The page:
It was the first of Elul, 5695 (1935), when Rabbi David Cohen (known as ‘the Rav HaNazir’) arrived at the guest house where Rav Kook was staying in Kiryat Moshe.
Exactly twenty years had passed since that first transformative encounter in Switzerland. This time he held in his hands a special document to show his dying master.
For twelve years, the Rav HaNazir had labored to organize Rav Kook’s writings into a systematic, comprehensive work. As his revered master lay on his death bed, he showed him the beginning fruits of his labor — the title page of the first volume of Orot HaKodesh.
Rav Kook rejoiced; and he shed tears.
On the day of his death, Rav Kook motioned to his son, Rav Tzvi Yehudah, to come close. “Please pay off any outstanding debts. I do not want to owe anyone, not even the smallest amount.” He then made a second request: “Please prepare my writings for publication. But take care that the only title given to me is ‘rabbi.'”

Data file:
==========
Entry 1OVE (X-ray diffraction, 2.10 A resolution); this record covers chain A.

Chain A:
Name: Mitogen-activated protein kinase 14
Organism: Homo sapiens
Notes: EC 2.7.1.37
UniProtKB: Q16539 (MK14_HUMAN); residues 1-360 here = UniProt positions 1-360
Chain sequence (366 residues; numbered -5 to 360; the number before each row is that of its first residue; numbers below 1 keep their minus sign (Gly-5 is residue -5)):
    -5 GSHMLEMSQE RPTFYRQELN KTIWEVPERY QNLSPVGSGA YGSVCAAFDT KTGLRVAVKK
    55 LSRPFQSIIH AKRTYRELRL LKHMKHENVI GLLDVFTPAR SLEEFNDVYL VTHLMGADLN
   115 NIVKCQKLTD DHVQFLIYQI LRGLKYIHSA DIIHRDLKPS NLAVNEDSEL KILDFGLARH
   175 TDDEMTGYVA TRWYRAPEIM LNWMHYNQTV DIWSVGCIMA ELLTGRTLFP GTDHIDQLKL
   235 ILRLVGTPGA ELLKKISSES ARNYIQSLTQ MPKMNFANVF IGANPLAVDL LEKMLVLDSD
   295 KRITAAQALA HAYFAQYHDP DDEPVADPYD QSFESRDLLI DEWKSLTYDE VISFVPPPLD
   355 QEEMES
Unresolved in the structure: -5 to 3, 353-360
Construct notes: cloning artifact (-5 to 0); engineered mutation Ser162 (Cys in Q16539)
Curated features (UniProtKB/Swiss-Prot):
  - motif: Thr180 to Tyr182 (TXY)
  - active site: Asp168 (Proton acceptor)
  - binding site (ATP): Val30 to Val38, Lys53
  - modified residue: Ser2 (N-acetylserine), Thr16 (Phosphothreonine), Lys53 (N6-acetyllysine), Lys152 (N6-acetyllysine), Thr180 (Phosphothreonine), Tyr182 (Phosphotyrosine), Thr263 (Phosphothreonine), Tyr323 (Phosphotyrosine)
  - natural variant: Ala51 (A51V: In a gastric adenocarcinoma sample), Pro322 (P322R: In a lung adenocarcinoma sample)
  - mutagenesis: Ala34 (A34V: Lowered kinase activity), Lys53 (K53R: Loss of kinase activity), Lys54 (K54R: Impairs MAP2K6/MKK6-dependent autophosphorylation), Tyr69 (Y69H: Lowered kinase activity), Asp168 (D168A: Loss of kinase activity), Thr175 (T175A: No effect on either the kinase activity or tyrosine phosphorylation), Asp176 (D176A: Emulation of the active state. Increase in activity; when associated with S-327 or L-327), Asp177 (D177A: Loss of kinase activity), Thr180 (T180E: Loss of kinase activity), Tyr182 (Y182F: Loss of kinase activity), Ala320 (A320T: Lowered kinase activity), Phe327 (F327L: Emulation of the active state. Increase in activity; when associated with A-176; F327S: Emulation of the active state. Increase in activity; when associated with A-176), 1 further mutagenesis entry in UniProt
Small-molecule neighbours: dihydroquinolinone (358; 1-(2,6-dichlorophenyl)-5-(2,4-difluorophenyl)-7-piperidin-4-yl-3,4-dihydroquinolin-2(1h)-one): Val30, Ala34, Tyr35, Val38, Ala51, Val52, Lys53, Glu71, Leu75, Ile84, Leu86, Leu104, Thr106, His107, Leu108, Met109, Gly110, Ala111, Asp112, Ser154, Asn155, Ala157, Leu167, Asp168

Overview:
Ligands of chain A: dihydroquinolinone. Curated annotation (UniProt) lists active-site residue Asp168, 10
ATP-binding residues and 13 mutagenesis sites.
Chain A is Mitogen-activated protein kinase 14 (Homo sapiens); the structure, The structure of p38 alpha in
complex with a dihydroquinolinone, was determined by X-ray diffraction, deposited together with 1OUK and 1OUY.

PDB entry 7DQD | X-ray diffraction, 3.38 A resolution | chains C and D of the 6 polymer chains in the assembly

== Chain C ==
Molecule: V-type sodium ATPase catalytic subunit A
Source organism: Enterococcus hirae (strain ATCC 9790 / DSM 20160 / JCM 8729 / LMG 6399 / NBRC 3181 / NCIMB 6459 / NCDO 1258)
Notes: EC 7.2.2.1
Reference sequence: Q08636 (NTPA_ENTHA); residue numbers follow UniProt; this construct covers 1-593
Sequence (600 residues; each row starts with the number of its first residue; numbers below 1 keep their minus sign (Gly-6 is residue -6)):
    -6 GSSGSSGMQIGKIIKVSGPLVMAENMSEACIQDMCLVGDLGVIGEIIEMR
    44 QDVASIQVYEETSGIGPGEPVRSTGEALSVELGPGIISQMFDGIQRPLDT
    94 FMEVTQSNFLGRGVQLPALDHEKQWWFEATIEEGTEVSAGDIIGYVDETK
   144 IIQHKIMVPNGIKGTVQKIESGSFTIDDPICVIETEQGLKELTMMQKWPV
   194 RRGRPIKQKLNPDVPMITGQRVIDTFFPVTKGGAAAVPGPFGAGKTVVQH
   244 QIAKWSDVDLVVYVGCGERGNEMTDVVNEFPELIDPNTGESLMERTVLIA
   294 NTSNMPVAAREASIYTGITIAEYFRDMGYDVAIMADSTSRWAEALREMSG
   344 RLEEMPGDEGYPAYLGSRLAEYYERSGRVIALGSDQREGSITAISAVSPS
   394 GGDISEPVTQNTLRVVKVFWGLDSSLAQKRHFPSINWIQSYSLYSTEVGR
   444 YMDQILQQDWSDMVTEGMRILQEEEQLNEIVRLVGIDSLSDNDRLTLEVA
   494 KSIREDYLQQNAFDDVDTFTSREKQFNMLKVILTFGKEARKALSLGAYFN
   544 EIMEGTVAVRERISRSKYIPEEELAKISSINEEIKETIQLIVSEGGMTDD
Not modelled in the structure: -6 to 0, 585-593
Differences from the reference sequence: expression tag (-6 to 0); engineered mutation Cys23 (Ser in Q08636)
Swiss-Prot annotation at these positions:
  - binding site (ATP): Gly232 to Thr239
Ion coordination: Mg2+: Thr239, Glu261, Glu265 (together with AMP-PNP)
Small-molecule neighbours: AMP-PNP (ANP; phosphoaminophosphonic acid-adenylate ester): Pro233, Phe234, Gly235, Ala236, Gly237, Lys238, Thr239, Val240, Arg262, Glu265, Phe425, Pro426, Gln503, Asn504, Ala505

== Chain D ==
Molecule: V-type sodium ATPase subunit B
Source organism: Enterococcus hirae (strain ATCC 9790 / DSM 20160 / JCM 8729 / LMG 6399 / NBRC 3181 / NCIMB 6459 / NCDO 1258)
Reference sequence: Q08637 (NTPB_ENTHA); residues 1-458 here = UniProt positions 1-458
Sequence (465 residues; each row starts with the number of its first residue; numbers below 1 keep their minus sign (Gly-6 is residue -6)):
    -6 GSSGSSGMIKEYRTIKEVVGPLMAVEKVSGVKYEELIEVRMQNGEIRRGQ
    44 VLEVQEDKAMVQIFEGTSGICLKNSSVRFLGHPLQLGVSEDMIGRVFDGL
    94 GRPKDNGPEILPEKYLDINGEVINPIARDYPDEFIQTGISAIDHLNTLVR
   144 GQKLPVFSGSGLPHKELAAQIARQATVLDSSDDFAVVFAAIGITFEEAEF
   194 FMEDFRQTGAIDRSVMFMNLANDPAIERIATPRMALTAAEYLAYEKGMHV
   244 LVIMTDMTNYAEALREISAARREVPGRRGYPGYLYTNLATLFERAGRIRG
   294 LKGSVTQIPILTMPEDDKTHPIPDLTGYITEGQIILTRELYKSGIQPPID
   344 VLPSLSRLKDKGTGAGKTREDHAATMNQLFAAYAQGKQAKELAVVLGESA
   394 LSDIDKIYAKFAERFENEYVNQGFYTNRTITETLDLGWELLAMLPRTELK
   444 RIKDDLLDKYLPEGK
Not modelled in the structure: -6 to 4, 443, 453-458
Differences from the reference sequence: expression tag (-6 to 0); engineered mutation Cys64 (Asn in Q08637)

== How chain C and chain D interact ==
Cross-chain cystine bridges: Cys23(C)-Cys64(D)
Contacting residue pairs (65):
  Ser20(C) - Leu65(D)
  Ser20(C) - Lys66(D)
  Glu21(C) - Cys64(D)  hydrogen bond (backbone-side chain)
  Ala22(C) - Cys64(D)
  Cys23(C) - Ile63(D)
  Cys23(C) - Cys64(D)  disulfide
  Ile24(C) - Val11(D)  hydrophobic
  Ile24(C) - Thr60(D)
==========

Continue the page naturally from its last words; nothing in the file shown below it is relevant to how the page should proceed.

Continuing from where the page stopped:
With great effort, Rav Kook turned his face towards the scholars in the room. When it became clear that his soul would soon depart, the people cried out, “Shema Yisrael!” Rav Kook whispered after them, “Shema Yisrael,” breathing his final breath with the word echad — one. “The Eternal is one.”
The Rav HaNazir wrote:
“When the Rav passed away, We heard a heavenly voice. The voice called out, “Haim, ad olam!” ‘Life, forever!’ Even after completing life in this world, the soul continues, and it grows even stronger, with blessing, in eternal life.”
(Stories from the Land of Israel. Adapted from Malachim Kivnei Adam, p. 420; preface to Orot HaKodesh, pp. 24, 30.)